Airports we didn’t know existed in Glasgow

An airport in Glasgow has been replaced – there is hardly any evidence left of it – and there is an airport in Cumbernauld!?!

Glasgow has two domestic airports, and if you’ve ever been abroad you’ll be familiar with them – Glasgow International Airport and Glasgow Prestwick Airport. But did you know of these other airports in and around Glasgow?

Cumbernauld Airport

The new town of Cumbernauld is home to many things – ancient Roman ruins, the worst town center known to man and, apparently, an airport too. Cumbernauld Airport is located just on the border between North Lanarkshire and the city of Glasgow

The airport is mainly used for the training of “fixed-wing and rotary-wing pilots”, which means that it is reserved for small light aircraft. It also has a helicopter charter company and a light aircraft charter operation, as well as an aircraft maintenance facility. This means that if you really wanted to and had enough money, you could fly out of the bright lights of Cumbernauld yourself.

Opened by the Cumbernauld Development Corporation in the late 1980s, the airport had its own air show for a time, featuring the Red Arrows and a mock dogfight between two World War II aircraft. You can even see a live stream from the Cumbernauld Airport runway here.

Glasgow Seaplane Terminal

Glasgow Seaplane Terminal is a seaplane terminal located in Glasgow. It is the newest airport in the city, which only opened in August 2007.

Unlike Glasgow’s other airports (Prestwick and Glasgow International), this airport is actually in the city. The terminal is located in ‘Princes Dock’ in the Pacific Quay area of ​​the city, just across the Clyde from the Glasgow Science Center

The terminal is the only commercial inner-city seaplane service in operation in Europe. The terminal is operated by Loch Lomond Seaplanes – with flights taking Glasgow residents to the skies to see the city from above.

The Seaplane Terminal also offers ‘Island Discovery’ and ‘Island Explorer’ packages which allow you to experience the natural beauty of Scotland’s Western Isles from the air.

Cumbernauld Airport was built in the 1980s and primarily trains potential pilots to fly light aircraft.

Glasgow City Heliport

Glasgow City Heliport is at Govan on Linthouse Road, close to Queen Elizabeth University Hospital. The heliport is owned and operated by Babcock Mission Critical Services Onshore Ltd and is the base of operations for the Police Scotland Air Support Unit.

Prior to May 2014, the heliport was located about a mile and a half east of its current location – close to Glasgow Seaplane Terminal – within the grounds of the Scottish Exhibition and Conference Center and directly across side of the River Clyde from the Glasgow Science Centre. The planned future development of the SECC area necessitated the move.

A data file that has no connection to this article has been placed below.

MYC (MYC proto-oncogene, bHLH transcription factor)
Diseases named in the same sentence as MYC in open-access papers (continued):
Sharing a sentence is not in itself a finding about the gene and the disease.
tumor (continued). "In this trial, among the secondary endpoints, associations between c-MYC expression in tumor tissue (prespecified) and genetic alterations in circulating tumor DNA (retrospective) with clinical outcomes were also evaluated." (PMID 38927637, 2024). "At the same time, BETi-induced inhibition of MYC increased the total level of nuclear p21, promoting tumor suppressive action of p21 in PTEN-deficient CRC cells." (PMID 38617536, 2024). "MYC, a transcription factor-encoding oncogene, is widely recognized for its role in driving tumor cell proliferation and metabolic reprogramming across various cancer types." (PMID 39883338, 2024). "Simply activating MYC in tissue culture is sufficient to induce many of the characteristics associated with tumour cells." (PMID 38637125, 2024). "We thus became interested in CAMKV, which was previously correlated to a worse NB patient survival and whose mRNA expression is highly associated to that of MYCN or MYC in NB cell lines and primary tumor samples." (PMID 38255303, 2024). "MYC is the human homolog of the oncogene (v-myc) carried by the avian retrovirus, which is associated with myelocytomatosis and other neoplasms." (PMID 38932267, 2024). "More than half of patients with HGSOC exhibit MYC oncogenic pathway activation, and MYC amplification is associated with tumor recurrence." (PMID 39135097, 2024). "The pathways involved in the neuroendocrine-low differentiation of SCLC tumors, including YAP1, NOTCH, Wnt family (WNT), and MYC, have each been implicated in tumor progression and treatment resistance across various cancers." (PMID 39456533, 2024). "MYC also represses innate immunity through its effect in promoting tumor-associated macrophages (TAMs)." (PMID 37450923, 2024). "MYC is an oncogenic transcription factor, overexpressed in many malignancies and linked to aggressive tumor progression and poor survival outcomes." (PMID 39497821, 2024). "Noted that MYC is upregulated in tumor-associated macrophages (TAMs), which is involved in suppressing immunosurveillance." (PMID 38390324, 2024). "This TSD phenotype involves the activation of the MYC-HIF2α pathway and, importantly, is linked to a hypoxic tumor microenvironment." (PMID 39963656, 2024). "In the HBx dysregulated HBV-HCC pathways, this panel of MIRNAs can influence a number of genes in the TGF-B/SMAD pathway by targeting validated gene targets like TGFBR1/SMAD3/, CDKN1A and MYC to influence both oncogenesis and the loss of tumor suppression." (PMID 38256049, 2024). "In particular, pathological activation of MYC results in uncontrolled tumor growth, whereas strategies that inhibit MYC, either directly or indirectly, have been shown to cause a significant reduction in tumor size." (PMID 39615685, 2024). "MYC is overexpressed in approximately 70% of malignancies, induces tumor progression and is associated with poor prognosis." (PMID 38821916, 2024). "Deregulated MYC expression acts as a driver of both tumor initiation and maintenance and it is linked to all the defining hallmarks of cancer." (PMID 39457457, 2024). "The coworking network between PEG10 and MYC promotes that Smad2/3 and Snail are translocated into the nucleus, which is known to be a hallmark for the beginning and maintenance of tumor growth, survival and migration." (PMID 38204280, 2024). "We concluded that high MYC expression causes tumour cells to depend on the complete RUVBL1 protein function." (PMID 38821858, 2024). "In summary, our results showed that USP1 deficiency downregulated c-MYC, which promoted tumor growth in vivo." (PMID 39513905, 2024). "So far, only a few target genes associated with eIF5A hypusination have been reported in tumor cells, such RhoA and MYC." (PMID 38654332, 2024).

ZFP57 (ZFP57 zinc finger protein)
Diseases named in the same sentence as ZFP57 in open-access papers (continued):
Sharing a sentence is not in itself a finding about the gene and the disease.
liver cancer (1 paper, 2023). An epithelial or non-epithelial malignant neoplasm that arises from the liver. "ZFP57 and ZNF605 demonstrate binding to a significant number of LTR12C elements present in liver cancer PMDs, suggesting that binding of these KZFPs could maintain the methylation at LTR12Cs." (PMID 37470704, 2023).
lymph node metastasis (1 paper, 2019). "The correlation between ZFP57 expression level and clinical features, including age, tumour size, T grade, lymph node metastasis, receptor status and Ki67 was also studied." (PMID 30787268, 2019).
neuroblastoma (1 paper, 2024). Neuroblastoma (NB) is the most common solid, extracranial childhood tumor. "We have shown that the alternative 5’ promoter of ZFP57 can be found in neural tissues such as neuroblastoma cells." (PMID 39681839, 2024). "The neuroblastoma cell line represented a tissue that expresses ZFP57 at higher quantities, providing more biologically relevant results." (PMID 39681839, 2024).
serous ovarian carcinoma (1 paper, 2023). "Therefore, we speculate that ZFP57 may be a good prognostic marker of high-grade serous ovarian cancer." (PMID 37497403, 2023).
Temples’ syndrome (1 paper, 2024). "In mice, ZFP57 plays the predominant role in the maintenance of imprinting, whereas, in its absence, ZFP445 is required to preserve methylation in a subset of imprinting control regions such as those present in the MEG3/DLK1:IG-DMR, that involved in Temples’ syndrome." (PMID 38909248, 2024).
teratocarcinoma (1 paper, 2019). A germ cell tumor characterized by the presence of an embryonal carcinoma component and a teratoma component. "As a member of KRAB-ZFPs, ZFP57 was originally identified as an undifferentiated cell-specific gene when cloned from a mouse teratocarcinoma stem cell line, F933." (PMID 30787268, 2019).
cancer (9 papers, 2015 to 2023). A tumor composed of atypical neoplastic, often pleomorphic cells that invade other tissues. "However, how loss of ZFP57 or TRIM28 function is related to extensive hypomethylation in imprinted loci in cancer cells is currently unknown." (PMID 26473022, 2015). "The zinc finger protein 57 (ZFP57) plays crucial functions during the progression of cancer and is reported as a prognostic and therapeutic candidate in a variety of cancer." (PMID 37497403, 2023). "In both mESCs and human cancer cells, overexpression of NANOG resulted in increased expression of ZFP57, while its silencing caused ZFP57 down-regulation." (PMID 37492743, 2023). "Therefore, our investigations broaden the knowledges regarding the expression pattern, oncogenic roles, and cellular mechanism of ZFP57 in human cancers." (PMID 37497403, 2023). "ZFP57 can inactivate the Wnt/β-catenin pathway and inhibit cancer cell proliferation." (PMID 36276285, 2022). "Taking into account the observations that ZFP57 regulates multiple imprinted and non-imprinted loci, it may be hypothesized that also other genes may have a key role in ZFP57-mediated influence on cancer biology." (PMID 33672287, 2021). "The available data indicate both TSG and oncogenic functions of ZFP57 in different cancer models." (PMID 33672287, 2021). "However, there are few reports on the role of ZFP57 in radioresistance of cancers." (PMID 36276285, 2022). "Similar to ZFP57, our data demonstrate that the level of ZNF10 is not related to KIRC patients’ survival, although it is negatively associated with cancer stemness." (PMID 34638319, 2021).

The heliport can also handle a fair amount of passenger traffic – although facilities are limited to the small heliport – with priority given to the police. The ground facilities consist of a maintenance hangar and parking for six small and medium sized helicopters.

Renfrew Airport

Renfrew Airport was surrounded by buildings and had no room to grow.

Renfrew Airport is the predecessor of Glasgow International Airport, a domestic airport which served the city of Glasgow before its demolition in 1966.

It was located in the Newmains area of ​​Renfrew, just over a mile from where Glasgow’s new airport would be built. Renfrew was much smaller than Glasgow Airport – consisting only of a main terminal and a few ancillary buildings – with a main runway that ran west southwest from the terminal.

It became apparent in the mid-20th century that the airport was not going to be able to cope with the ever-increasing demand for domestic air travel in the 1960s. The final departure was on May 2, 1966 – its destination being Glasgow’s new airport, just a few hundred meters away.

The site is now a Tesco supermarket and was partly paved for the M8 motorway – the flat straight section of this part of the M8 at Renfrew is actually paved on the original track. The whole airport was demolished in 1978. Arkleston Primary School (1972) and a Tesco hypermarket (1980) were built on the former site of the terminal, and the whole surrounding area is now covered in accommodations.

The only trace that remains of the airport is the Flying Scotsman pub, which was the Hertz car rental building, opposite the terminal building.

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